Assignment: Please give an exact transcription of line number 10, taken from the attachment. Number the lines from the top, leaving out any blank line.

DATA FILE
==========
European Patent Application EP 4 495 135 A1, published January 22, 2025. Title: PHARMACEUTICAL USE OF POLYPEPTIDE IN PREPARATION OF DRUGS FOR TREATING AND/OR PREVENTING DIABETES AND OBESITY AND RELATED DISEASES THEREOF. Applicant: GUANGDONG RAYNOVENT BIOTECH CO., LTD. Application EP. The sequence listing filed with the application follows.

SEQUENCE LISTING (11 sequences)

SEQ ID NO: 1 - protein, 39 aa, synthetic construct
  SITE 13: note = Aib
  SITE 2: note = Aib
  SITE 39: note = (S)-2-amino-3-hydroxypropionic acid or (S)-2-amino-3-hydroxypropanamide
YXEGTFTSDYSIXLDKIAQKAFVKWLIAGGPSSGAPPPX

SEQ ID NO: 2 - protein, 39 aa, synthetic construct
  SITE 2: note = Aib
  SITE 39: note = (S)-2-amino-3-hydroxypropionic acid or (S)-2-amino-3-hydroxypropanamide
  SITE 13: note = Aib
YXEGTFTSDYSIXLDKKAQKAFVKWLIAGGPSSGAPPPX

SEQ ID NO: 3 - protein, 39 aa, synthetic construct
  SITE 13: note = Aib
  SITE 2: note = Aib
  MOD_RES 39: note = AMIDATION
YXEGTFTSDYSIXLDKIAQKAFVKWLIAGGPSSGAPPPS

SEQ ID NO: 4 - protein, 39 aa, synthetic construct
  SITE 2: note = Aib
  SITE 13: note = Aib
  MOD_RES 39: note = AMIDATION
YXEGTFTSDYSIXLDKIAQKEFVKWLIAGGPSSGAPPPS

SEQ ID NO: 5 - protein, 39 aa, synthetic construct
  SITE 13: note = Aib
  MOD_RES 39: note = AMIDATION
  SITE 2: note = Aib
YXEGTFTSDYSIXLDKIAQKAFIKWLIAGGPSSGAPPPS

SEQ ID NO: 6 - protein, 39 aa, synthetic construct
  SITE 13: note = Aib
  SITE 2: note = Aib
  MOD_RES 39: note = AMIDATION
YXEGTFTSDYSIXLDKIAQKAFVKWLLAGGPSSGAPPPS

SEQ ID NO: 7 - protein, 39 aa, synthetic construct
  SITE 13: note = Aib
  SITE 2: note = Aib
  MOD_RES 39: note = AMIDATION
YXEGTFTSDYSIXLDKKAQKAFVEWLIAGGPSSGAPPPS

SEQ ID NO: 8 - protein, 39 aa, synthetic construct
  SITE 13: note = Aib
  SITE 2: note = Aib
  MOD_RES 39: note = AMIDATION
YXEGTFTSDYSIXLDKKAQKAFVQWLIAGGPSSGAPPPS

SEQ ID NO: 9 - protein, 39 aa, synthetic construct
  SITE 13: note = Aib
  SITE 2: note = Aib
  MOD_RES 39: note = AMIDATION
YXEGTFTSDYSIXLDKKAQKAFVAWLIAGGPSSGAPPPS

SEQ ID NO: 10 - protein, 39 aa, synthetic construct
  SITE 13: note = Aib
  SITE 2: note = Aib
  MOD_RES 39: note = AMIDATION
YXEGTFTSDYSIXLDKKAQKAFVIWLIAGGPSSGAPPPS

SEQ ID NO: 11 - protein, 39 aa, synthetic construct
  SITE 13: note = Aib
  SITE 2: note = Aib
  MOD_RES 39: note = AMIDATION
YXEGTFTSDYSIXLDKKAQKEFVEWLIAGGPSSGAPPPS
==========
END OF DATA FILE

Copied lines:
  SITE 39: note = (S)-2-amino-3-hydroxypropionic acid or (S)-2-amino-3-hydroxypropanamide